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ABI May 2022: Business Conditions at Architecture Firms Remain Strong Despite Economic Headwinds


Architecture firms continued to report strong business conditions in May, despite increasing headwinds in the economy. While the Architecture Billings Index score of 53.5 for the month means that fewer firms reported an increase in billings in May than in April (when the score was 56.5), the majority of firms reported billings growth for the 16th consecutive month. In addition, both inquiries into new projects and the value of new design contracts ticked up this month, indicating that there is still both strong interest in new projects and a substantial number of projects in the pipeline for which contracts have already been signed.

    

Business conditions also improved at firms in all regions of the country for the second consecutive month in May, with firms in the Northeast continuing to report modest growth after seven straight months of declining billings. Business conditions remained strongest at firms located in the West, followed by firms located in the Midwest. By firm specialization, while billings continued to increase at a steady clip at firms with a multifamily residential specialization, the pace of growth has slowed somewhat in recent months. Firms with a commercial/industrial specialization are still seeing the strongest conditions overall, as has been the case for much of the last year, while billings growth remained more modest at firms with an institutional specialization.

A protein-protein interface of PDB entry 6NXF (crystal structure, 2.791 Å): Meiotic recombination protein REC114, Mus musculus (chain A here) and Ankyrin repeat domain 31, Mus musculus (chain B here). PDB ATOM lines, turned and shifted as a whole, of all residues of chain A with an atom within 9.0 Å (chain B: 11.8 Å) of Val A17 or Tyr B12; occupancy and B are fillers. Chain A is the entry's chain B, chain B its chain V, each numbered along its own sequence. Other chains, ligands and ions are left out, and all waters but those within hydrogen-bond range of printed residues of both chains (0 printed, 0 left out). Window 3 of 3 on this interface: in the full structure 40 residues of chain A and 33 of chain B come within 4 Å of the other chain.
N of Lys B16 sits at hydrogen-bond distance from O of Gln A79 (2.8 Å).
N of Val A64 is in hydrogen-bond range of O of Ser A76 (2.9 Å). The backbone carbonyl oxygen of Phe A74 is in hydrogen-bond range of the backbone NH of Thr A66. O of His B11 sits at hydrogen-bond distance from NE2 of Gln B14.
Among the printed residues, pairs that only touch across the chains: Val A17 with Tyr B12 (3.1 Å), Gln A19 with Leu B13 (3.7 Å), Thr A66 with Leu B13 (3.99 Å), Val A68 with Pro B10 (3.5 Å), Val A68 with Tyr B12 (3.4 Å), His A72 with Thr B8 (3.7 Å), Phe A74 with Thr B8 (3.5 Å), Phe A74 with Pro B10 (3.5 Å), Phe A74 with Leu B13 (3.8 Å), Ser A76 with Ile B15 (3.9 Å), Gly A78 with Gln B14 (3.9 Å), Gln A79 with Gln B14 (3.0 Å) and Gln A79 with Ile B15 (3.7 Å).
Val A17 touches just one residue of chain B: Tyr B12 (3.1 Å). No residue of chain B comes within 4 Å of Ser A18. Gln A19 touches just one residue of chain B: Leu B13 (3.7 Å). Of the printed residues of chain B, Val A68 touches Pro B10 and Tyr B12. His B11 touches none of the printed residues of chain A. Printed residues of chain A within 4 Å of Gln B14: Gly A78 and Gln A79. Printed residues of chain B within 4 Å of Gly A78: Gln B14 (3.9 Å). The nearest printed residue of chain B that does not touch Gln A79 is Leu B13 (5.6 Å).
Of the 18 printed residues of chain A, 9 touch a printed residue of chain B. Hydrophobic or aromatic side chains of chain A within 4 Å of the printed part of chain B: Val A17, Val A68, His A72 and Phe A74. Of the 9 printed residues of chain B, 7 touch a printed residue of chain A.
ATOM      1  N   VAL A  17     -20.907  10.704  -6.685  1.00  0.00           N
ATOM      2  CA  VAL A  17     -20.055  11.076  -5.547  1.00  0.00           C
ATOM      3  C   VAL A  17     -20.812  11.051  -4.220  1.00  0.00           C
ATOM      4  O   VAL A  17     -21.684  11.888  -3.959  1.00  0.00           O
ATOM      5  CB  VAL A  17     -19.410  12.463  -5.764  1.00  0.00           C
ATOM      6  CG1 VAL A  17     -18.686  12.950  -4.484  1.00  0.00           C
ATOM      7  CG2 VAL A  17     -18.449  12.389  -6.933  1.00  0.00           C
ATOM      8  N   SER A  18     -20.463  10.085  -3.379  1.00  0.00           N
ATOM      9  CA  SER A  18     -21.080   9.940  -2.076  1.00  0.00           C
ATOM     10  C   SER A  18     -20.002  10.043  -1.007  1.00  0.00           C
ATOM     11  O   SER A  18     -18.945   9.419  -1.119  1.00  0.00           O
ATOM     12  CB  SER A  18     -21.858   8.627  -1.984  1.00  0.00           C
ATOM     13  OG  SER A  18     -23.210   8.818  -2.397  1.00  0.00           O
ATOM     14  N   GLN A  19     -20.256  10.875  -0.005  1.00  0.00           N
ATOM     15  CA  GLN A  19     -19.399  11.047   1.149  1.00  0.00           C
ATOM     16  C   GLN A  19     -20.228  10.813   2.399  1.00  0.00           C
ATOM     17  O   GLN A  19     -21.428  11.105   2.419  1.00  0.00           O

In the larger economy, inflation remains a critical issue. The Consumer Price Index, a measure of inflation, increase by 1% in May, and has now increased by 8.6% from one year ago. Gas prices alone increased by 4.1% this month, while grocery prices increased by 1.4%. In addition, core services inflation increased as well in May, most notably in airfares, which have now increased by 36.8% from one year ago, with the majority of those increases coming in the last few months. In an attempt to manage this rising inflation, the Federal Reserve raised interest rates by a whopping 0.75% on June 15, the largest increase in nearly 30 years. This comes on the heels of an increase of 0.5% in May, and all signs point to more increases later this year.

    

Nonfarm payroll employment continued to rise at a steady pace in May, as 390,000 new jobs were added. Total nonfarm payroll employment is now just 0.5% below its pre-pandemic peak, and the ongoing tightness in the labor market means that it should surpass that level soon. Architecture services employment data lags national employment data by a month, and in April, the industry actually declined by 400 employees. In fact, employment in the sector has generally been flat since January, when 2,000 new jobs were added.

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